St. Jude launches pivotal trial of device to reduce stroke risk for afib patients

St. Jude Medical ($STJ) launched a pivotal trial to look at the effectiveness of its Amplatzer Amulet device when used to close a left atrial appendage (LAA) in order to prevent stroke in patients with irregular heart rhythm.

The trial will enroll patients at up to 100 sites in the U.S. and will be conducted at an additional 50 sites globally, the company said. Information gathered during the trial will be used to support FDA approval. The device is already approved and available in Europe.

Use of such devices to treat LAA triggered controversy when the FDA in July 2015 issued an alert that patient deaths and other serious adverse events occurred due to the off-label use of the Lariat Suture Delivery Device marketed by startup SentreHeart. The alert came a month after the issue surfaced in a paper published in JAMA Internal Medicine.

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The treatment of atrial fibrillation is intended to reduce the incidence of stroke caused by a blood clot in the LAA detaching and traveling through the bloodstream to the brain.

“There’s a real need within the United States medical community for a left atrial appendage occluder that addresses a wider range of complex patient anatomies,” Dr. Dhanunjaya Lakkireddy, director of the Center for Excellence in Atrial Fibrillation and Complex Arrhythmias at the University of Kansas, said in a statement. “The Amulet device has been used successfully in Europe, and I see this IDE trial as the right step toward providing patients with atrial fibrillation the optimal level of care to further reduce the risk of stroke.”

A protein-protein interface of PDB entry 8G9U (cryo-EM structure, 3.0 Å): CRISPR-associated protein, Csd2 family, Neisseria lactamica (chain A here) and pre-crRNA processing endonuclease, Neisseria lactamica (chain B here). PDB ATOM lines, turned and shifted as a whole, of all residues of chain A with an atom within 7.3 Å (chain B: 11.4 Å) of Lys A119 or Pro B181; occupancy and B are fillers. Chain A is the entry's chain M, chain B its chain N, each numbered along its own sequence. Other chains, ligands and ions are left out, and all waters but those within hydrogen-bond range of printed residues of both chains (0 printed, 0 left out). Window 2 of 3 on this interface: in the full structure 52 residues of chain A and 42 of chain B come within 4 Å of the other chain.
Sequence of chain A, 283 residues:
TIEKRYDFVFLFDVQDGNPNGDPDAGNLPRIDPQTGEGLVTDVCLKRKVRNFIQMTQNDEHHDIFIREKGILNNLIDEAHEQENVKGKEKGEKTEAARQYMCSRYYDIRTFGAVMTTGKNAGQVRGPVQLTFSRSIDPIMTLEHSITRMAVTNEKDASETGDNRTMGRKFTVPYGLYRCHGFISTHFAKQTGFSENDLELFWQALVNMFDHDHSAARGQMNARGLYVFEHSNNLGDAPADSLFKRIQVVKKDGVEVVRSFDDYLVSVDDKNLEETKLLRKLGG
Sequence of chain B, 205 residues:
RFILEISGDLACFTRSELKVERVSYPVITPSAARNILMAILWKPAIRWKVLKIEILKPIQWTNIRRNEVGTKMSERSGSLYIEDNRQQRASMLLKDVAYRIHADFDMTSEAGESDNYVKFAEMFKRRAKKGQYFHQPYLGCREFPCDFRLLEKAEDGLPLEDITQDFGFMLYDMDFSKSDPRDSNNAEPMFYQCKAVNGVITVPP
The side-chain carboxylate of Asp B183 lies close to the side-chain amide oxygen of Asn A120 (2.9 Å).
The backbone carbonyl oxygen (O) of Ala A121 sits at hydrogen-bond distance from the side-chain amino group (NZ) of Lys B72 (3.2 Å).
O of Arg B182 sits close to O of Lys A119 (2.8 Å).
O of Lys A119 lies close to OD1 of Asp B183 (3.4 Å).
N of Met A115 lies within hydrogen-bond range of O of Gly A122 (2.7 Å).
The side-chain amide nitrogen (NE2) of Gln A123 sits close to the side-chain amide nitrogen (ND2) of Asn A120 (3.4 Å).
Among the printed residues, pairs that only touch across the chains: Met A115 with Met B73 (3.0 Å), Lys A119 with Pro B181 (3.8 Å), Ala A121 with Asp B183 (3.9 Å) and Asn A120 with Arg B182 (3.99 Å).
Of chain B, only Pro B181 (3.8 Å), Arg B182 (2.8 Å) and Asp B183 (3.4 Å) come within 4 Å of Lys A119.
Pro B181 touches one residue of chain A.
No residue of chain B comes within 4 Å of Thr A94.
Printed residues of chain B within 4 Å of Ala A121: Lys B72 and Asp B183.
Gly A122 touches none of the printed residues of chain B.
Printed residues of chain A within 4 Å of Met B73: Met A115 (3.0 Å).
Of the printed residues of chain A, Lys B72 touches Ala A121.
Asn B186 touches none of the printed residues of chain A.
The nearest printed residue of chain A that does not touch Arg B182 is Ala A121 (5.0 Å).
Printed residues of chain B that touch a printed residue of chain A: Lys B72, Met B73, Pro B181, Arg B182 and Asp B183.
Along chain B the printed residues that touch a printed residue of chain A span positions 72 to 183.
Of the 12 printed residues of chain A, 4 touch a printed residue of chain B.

The first implant of the study took place at North Mississippi Medical Center in Tupelo, Mississippi, the company said.

St. Jude and SentreHeart aren’t alone in the LAA market. A little over a year ago Boston Scientific ($BSX) secured FDA approval for its Watchman device to prevent LAA blood clots from entering the bloodstream and potentially causing a stroke. Still, the regulatory nod came after years of FDA panels and subsequent rejections.

The month after the Watchman approval, Maquet had a Class I recall of all units of its TigerPaw System II left atrial appendage closure device after reports of tissue tearing and bleeding.

About 15 million strokes occur globally each year, according to World Health Organization stats cited by St. Jude. An estimated 87% of all strokes occur when clots block the blood vessels to the brain, and stroke is the third leading cause of death and the leading cause of long-term disability. 

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